People and Projects
Assessing the Effects of Weathered Microplastics and Sorbate on Larval
Zebrafish (Danio rerio)
Microplastics (MPs) have become a worldwide concern due to their small size and ability to be consumed by many different organisms. Due to its importance I chose to study the effects of weathered versus primary MPs alone or co-exposed with copper on larval zebrafish growth, behavior, and gene expression. After CSULB I plan to find a job doing environmental consulting and possibly continue to pursue research in the marine toxicology field.
DREAM-regulated Transcription in Adult Zebrafish Exposed to TBBPA
My thesis investigates the tissue-specific effects of calcium signaling disruption (CSD) by exposing adult zebrafish to tetrabromobisphenol A (TBBPA). Using zebrafish as a model, genes regulated by the DREAM protein are then studied using transcriptomics. The goal of this project is to contribute to the development of a biomarker for contaminant detection and identification in the environment and to help classify symptoms of CSD in whole organisms. This research has significant implications for protecting both environmental and human health - a versatile application of toxicological research that I find invaluable. Following my Master's program, I intend to pursue a Ph.D. in ecotoxicology and contribute my expertise in advising agencies dedicated to improving environmental and human health.
Microplastic Fiber Toxicity in Marine Fish and Oysters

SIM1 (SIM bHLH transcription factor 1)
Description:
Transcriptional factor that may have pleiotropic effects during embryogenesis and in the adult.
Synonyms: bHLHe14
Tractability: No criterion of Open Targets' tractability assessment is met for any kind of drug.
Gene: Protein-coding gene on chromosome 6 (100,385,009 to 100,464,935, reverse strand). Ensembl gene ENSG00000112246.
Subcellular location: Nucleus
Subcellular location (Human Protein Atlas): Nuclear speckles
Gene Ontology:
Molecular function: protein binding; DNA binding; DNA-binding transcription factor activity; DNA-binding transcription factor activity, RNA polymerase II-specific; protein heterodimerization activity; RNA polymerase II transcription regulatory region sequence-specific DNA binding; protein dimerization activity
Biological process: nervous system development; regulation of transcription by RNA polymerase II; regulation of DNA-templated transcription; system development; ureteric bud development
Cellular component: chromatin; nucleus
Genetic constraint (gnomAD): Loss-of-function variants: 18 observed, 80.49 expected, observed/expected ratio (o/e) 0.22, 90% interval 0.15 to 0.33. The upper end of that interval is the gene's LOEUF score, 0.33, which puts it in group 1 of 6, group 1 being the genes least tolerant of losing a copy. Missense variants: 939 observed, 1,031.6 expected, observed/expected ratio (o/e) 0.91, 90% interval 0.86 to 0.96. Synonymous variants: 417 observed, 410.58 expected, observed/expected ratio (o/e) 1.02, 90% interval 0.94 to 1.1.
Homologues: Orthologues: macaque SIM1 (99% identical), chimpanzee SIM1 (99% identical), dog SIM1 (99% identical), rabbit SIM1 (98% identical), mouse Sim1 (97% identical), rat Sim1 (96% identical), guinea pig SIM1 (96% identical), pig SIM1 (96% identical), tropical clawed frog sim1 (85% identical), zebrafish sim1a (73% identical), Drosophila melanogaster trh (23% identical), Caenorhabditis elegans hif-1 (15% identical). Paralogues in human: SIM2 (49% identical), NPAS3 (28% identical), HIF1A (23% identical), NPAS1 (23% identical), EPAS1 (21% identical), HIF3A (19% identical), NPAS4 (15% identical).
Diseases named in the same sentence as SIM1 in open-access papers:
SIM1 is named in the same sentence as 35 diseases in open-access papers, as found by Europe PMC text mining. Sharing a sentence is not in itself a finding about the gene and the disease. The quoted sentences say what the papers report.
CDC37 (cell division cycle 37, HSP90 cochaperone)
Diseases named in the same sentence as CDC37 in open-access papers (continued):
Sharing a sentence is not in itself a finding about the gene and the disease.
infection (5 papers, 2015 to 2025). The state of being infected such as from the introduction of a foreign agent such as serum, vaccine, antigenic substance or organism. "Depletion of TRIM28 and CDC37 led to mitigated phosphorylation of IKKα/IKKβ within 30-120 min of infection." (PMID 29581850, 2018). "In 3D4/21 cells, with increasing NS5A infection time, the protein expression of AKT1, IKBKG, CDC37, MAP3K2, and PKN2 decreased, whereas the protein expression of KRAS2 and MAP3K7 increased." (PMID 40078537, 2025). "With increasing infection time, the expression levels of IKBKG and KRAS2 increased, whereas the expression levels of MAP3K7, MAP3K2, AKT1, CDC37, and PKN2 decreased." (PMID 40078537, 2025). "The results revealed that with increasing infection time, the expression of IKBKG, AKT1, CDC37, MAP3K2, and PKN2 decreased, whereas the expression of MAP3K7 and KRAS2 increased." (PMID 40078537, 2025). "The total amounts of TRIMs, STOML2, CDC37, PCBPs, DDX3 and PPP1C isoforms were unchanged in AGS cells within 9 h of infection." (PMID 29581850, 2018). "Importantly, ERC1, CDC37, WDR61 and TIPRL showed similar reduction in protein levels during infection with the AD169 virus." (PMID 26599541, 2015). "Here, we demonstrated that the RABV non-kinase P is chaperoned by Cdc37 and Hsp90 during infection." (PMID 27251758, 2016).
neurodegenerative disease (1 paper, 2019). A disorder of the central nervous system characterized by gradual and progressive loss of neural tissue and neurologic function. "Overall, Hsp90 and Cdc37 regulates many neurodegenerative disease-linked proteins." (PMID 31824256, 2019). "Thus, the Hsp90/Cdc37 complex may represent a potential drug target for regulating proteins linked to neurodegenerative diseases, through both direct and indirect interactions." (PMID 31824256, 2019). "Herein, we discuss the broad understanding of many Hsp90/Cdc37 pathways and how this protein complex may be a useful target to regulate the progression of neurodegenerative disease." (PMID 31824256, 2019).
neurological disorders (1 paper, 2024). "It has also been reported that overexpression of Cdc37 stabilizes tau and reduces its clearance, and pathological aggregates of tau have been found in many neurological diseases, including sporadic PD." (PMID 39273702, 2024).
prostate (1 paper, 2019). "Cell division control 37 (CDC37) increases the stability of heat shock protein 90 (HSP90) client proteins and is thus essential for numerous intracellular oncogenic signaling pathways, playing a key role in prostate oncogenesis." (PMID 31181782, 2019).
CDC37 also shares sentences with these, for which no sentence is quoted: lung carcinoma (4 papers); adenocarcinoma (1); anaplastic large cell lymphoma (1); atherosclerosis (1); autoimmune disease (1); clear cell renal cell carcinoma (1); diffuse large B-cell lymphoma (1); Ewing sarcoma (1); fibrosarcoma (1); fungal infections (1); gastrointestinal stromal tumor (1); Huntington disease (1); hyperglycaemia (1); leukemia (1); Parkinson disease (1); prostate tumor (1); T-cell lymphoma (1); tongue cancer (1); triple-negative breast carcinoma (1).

I am investigating microplastic fiber (MPF) toxicity in marine fish when exposed either alone or together with filter-feeding bivalves, such as oysters. From this, I aim to evaluate whether the presence of oysters significantly alters toxicity responses and fiber accumulation in the fish. With this project, I will be able to provide further data on concentration dependent toxicity effects and provide information for future risk assessments regarding MPF pollution in marine environments. Beyond grad school, I hope to continue working in the waterworks or aquatic toxicology industries.
DREAM-regulated Genes in Larval Zebrafish Exposed to TBBPA
My research aims to detect changes in DREAM-regulated genes in zebrafish embryos exposed to Tetrabromobisphenol A (TBBPA). This will help to better understand the flame retardant's impact on calcium signaling by utilizing the transcriptional repressor DREAM as a biomarker for calcium signal disruption (CSD) in whole organismal studies. I utilize total RNA extraction and qPCR to measure changes in my genes of interest. With my Master's, I hope to teach in the Marine Bio field and continue being an eco warrior in my community.
Toxicity Assessment of TBBPA Analogs on DREAM-regulated Transcription in Cells